The Dragon’s Den will show you that it is a tall order to come up with a profitable, new idea. It is almost always costly to make it work, and it can be wholly unnecessary. A more successful route to marketing innovation can be to think differently about things you already do.
Recently, a brothel in Cologne offered free drinks and free entry for life to anyone willing to have its name tattooed on their arm. Apparently their tattooist is now working double shifts! It has proven more popular, and more costly, than another recent campaign, offering half-price afternoon sex to pensioners. In this article, we will look at some examples of innovation a bit closer to home in the UK financial services industry.
For advisers, innovation can mean diversifying into areas new to you. At a Sesame roadshow earlier this year, we met an adviser who had found a way to use a utilities agency as a lead generation tool for mortgage leads. Having successfully obtained an agency agreement, the adviser decided to write to his client base to announce his new service. The response was fantastic, but not in relation to his new utilities proposition. What he found was that his clients got back in touch about their mortgage needs. Not only that, but they also started referring friends and family. A great example of how marketing action can produce unexpected results.
New entrants and new sectors are often interesting to watch. Some ‘newbies’ lack awareness of regulatory requirements imposed not only by the FSA, ASA and OFT, but also those specific to different marketing disciplines. Whether it is small print requirements on printed adverts, list management in email campaigns, or control mechanisms to monitor campaign success, there are pitfalls and opportunities, awareness of which is important.
Previously, marketing innovation in our industry was perhaps best showcased at
Mortgage Business Expos, particularly with intermediary-focused firms without branch networks investing heavily to appear significant. Exhibition stands got bigger and braver year after year; five-figure prizes were given away and the alcohol flowed freely.
But we have sobered up since then. If anything, we are nursing the hangover.
Most firms of all sizes have had to scale back marketing activities, as with all ‘luxuries’.
Also, ‘unique selling propositions’ are less easily defined when cautious underwriting slows down application to completion time, and when risk averse policies make products less accessible, for example. There is less for providers to boast about to advisers, and in turn for advisers to offer their clients.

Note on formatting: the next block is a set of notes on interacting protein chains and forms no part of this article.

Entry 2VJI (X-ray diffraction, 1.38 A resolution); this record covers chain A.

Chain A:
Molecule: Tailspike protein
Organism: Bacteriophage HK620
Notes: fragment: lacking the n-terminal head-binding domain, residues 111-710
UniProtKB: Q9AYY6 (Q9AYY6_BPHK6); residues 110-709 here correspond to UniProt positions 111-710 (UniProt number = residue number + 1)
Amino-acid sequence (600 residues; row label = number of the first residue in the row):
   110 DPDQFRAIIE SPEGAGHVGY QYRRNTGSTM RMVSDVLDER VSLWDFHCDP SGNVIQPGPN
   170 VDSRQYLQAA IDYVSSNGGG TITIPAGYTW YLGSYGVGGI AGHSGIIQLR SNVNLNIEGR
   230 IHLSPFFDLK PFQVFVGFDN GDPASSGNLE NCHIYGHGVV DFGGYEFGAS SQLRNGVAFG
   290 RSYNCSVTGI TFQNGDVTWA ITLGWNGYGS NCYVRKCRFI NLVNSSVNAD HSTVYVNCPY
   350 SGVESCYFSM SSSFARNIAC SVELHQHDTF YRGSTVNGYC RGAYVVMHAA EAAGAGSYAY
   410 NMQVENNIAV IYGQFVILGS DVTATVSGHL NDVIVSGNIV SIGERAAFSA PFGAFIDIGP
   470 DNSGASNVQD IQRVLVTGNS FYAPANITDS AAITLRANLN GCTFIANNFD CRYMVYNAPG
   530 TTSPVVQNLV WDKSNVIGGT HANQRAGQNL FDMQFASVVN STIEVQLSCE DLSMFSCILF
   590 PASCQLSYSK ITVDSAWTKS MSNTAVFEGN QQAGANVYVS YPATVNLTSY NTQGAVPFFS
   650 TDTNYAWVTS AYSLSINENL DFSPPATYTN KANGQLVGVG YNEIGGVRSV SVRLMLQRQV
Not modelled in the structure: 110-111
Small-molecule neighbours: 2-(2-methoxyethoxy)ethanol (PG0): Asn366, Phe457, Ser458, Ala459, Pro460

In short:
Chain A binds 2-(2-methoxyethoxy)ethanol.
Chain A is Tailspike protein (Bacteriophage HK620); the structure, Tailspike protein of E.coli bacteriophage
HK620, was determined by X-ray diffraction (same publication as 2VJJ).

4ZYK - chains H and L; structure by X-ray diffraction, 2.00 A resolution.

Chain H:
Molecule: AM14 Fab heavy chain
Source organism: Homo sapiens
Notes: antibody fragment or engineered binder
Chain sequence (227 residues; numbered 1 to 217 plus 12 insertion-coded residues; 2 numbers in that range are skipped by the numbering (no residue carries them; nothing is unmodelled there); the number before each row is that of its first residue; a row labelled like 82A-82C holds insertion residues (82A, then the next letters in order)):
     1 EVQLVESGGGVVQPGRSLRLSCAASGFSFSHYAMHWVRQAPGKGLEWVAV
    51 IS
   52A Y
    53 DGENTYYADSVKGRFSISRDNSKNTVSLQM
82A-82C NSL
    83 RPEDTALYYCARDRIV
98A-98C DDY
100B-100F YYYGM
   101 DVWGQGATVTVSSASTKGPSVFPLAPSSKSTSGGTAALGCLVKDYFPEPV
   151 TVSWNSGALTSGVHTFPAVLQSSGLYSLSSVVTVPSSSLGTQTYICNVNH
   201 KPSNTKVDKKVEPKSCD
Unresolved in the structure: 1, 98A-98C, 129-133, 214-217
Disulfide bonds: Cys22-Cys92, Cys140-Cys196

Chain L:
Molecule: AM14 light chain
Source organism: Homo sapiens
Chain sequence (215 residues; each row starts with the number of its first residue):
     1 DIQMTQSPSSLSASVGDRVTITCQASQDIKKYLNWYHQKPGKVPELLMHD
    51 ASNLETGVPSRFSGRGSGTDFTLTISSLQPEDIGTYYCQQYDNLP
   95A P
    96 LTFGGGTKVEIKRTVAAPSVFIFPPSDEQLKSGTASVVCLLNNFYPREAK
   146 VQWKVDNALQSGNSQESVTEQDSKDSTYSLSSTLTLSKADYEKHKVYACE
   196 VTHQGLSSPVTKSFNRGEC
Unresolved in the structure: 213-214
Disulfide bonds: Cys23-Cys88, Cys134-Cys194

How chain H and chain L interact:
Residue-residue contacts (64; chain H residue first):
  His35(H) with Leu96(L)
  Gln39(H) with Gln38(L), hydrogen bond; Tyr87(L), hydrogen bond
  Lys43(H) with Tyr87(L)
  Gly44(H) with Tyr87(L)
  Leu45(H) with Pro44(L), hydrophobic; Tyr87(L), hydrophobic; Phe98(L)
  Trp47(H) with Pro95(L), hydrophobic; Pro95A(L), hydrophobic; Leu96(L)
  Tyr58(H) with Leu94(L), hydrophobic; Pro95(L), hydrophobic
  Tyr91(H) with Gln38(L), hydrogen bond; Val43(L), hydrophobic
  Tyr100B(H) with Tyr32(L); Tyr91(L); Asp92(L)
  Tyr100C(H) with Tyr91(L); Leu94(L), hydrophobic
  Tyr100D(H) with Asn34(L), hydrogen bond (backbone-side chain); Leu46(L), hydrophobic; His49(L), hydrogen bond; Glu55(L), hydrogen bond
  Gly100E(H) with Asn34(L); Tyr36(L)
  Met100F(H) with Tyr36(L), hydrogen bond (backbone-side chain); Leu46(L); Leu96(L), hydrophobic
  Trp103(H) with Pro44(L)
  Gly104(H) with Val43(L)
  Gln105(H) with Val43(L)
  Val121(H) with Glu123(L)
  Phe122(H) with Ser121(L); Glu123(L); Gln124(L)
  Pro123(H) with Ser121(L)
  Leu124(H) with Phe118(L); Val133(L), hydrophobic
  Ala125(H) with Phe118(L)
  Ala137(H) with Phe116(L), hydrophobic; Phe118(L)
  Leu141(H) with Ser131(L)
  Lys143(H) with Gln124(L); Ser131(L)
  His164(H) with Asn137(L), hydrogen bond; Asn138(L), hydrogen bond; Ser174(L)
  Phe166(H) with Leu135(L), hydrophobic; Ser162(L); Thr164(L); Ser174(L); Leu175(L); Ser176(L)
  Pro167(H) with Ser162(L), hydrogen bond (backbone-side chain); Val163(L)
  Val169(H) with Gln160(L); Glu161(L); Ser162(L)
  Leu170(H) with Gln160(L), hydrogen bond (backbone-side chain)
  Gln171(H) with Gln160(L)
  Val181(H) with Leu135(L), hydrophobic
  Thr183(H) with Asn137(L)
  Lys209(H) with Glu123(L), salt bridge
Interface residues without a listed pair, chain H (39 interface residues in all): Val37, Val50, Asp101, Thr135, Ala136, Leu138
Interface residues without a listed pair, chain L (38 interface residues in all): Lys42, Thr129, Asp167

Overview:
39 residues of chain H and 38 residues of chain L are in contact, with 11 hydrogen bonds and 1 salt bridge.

The target market has changed too, with consumers now less trusting of the financial sector. Whether the costly rebrands of major institutions represent changes of substance, or merely a lick of paint to shed the negative associations and mistrust of old, only time will tell. So the target market and the messages are different, there is less money being spent on marketing and fewer marketing personnel in the organisation, as they are among the first to go in a recession.
Technology can help: it is a key driver of innovation. Thankfully, this is alive and well, offering opportunities to providers, advisers and consumers alike.
With sourcing systems now exposed to the client, and adviser systems advancing rapidly, the sourcing system market is more interesting now than throughout the boom years, where the duopoly of Trigold and Mortgage Brain dominated. Though that duopoly remains, the pace of change, and quality of competition can only be good for advisers. Orbiter and Edge are cases in point, as new, user-friendly, technically advanced sourcing systems available free of charge. Evaluate offers an alternative model that involves paying a fee, but enables advisers to effectively have their own direct to consumer sourcing system. Your very own moneysupermarket? Who would have thought that possible a few years ago?
Equally, the collapse of many networks created an opportunity seized by new entrant
Adviser Matrix, which helps advisers compare networks – ideal for those whose networks have collapsed, or directly authorised advisers looking for a new home. A simple solution for a common problem, this free service is yet another example of innovation in the current climate.
Marketing Innovation Forum, which was launched earlier this year, lets advisers communicate the many, varied ways in which they are meeting today’s challenges. There have been some amazing success stories shared in the forums. One claims to have harnessed technology to enable an individual adviser to handle 100 enquiries a week. Amazing if true.
Lead generation is probably the most hotly debated topic on our discussion forums. One creative approach relates to leads that do not convert. First-time buyer leads have been nigh on impossible to convert in the current market, which made their price drop dramatically. Most advisers have shunned these leads, but some have been taking a longer-term view, buying them up and building their client database for the future. It is a brave and uncertain strategy that involves up-front investment, but it may prove a masterstroke. Innovation is about bravery as well as creative thinking.
It is refreshing to hear of successes and an education to hear of failures in the current climate. Innovation can take many forms, and a little imagination goes a long way.
Julian Wells and Derek McGuire are founders and directors of Marketing Innovation Forum